IN DEPTH: A House Divided as Trump Reduces NATO in Germany

By Dmitry Semushin for EAD


By Dmitry Semushin –

On both sides of the Atlantic, the US president is awaiting official confirmation that the US will withdraw from Germany 9,500 troops – more than a third of the total number of its 34,500 troops located in this country.

On June 13, he did not take the opportunity at West Point to explain what was happening in his speech. Outwardly, the situation looks very politicized, primarily for the United States. The Wall Street Journal (WSJ) first announced a possible withdrawal proposal on June 5, two days after the situation, which was quite unusual for the US, when Defense Secretary Mark Esper a day before publicly expressed his disagreement to his commander in chief – President Trump – on the issue of calling on the US army to suppress the riots.

Continuing this story, a subsequent publication in the Wall Street Journal was intended to confirm Trump’s “inadequacy” as commander in chief. This is so that later in his commentary on the “chief expert” on the “eastern flank” of NATO, retired lieutenant general Ben Hodges could say: “More than anything else, we need positive leadership from the president.”

In the meantime, John Ulliot , spokesman for the US National Security Council, issued a statement that did not confirm or refute Trump’s plan to reduce the number of troops in Germany. Meanwhile, Richard Grenell , the outgoing US Ambassador to Berlin  in an interview with the German tabloid, Bild confirmed the credibility of the WSJ publication when he said that Americans “pay too much” for the security of other countries.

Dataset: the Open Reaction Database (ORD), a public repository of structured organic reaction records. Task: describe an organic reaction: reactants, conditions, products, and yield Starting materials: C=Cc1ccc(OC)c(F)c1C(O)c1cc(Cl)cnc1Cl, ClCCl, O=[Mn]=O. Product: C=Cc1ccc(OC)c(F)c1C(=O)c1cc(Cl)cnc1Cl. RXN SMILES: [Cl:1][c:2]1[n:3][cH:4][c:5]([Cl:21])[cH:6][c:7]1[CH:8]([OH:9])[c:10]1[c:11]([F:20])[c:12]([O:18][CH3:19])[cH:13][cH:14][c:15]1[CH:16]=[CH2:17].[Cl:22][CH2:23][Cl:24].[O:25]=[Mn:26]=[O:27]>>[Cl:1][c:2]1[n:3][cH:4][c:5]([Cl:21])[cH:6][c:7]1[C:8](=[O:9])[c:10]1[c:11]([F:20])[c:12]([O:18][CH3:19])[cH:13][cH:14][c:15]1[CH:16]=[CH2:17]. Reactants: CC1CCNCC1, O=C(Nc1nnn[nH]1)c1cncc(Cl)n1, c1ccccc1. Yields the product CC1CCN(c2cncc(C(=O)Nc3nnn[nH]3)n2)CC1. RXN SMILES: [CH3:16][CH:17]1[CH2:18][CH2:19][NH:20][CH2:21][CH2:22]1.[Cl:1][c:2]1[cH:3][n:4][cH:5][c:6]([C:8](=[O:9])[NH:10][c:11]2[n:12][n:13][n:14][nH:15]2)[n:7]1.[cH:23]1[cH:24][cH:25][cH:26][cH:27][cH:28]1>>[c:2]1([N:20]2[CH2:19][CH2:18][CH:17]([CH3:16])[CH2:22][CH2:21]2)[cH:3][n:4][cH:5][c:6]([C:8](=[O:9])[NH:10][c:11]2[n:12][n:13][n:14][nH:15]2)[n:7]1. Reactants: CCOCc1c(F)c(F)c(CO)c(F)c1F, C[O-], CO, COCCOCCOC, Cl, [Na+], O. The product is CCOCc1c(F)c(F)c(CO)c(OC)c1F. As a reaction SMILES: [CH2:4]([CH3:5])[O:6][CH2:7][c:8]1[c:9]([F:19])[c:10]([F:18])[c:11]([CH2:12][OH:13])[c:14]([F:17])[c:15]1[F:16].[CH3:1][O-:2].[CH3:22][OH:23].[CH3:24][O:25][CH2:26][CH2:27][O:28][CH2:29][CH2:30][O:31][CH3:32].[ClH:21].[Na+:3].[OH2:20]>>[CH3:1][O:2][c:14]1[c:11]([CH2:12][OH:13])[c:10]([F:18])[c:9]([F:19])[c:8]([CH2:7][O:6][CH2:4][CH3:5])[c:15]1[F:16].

“American taxpayers no longer want to pay too much for the defense of other countries,” he said and added that in the future, American troops will be withdrawn from South Korea and Japan and that these figures for the reduction in US presence were discussed at the NATO summit last December.

Some media considered that it was nothing more than a farewell shot of the outgoing US ambassador Richard Grenell to Germany which German public opinion did not accept.

However, one US official confirmed to NPR that a similar plan to reduce the US military presence does exist, but no orders have been issued in this regard.

The New York Times also said that the decision “has not been tested by the traditional process of discussing politics in the National Security Council.”

The German government also confirmed the allegations of the WSJ when it said that Chancellor Angela Merkel was informed that the US was considering withdrawing its troops from the country. But in doing so, the WSJ claimed that Germany was not officially notified of the relocation.